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    Did you split one of those splits and use the mm on the freshly split inside surface? Wood doesn't really start to season until it's cut to length and split. So how long those 8 foot rounds have been lying around is close to irrelevant. You've got 6-month-aged oak, which isn't in burnable condition.

    A kindling fire isn't enough to get insufficiently dry dense hardwood to light off, but a couple of eco-bricks should work a lot better if you can't get access to a supply of actually dry wood. Also, I've found even dry red oak ignites somewhat reluctantly in larger splits. I find I need to start with a Rock Maple fire, then start adding the oak when temps are well up. The primary virtue of oak is that it burns comparatively slowly, so it's ideal for long fires like overnight. Rock Maple is about the same BTU content, but it gives up its heat easier and faster. Ash is good, too, though not quite as hot.

    But best would be not to even try burning that oak but leave it to sit for a year or two. It's good stuff and a shame to waste it by burning it before its time. (And also, watch out for creosote accumulation in your chimney. If you're going to burn this stuff, either get a sweep in to look at it in a few weeks or do it yourself if you know how.)

    Yes, definitely, piling the wood inside and turning a fan on it will help it dry, though probably take it a couple of weeks to make much of a difference with 4-inch oak.

    Interesting observation about "poisoning" the wood pile.
  5. Huntindog1

    Huntindog1 Minister of Fire

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    Split the wood one more time and keep the next stove load pieces in by the stove stacked cabin style.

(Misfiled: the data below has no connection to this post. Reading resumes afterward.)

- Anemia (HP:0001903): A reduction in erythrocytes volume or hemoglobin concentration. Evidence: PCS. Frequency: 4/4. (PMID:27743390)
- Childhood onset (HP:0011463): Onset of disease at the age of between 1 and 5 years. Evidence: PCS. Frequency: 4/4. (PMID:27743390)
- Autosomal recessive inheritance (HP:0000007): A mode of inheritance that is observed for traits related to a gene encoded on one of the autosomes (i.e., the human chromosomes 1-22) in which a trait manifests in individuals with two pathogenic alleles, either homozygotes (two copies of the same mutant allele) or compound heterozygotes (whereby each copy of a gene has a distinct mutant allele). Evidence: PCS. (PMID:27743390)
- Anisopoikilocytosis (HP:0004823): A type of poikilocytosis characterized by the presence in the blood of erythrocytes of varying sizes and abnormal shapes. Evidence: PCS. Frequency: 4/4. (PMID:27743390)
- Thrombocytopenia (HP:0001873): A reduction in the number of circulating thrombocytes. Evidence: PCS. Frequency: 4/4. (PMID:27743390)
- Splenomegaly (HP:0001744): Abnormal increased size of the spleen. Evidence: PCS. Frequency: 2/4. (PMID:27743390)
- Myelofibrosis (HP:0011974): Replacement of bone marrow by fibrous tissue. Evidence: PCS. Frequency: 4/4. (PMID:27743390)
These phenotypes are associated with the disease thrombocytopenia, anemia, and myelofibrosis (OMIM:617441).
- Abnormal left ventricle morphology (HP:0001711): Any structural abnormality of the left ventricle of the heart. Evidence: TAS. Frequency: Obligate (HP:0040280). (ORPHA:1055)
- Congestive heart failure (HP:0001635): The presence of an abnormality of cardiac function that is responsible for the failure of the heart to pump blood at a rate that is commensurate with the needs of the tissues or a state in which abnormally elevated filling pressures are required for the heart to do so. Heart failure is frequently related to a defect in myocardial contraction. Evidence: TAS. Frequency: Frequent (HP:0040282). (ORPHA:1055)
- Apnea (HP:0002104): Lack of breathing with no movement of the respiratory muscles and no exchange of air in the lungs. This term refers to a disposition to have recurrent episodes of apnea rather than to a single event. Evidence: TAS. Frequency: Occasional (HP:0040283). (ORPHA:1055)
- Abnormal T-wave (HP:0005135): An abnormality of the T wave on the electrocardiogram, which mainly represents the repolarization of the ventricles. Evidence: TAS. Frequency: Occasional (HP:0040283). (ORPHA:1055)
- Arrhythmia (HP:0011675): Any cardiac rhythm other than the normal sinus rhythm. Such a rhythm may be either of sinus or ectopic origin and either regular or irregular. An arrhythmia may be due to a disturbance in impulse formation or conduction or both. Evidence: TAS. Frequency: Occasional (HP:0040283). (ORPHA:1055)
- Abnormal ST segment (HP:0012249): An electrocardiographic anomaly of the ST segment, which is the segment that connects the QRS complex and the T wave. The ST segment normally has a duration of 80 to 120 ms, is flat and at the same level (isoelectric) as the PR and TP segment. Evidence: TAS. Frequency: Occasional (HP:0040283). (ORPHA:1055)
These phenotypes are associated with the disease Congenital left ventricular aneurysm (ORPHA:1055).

The next 8 hours or so of the stove cycle will dry out those pieces that you just split one more time.
  6. bryan

    bryan Member

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    You can try mixing the pallets with your marginal wood, which is what a lot of people around here have recommended. I've spent a good portion of winter burning pallets and the pallets burn a lot better when mixed with cord wood. Trying to burn kiln dried poplar/pine seems like trying to burn gasoline efficiently in a stove. It goes off all at once and then you've got nothing. At least with the cord wood mixed in the pallets pieces burn slower and more evenly while the cord wood comes up to temp.
  7. oldspark

    oldspark Guest

    "The other thing I have learned is a wood pile will balance the moisture content in that if you put wood that has a higher moisture content with wood the a low moisture content the dry wood will go up in content while the high content will go down"
    HUH?
  8. ddahlgren

    ddahlgren Feeling the Heat

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    I don't have access to a truck anymore short of renting one.as all I have now is a 4 door sedan and a Corvette. My back and splitting wood is not going to happen and the splits are so small now if I split them one more time they would be kindling. I went to tractor supply and bought 10 packs of Eco-bricks and will try a couple this afternoon and see how they burn. Better than loading up the chimney with creosote trying to burn wet wood. I need to clean out the stove as there 4 inches of ash in it and I mean ash no coals at all. I turned them several times today and got the last little bit they had. I am also installing a quality probe style stack thermometer that came in a couple of days ago. It reads 150 to 750 and thought an appropriate range. If it works well will buy one for the stove top as the same company makes a quality sure thermometer. I started a thread about heat output and gathering quality tools to get good info to share as the Rutland thermometers I bought at Lowe's are just one step above scrap metal.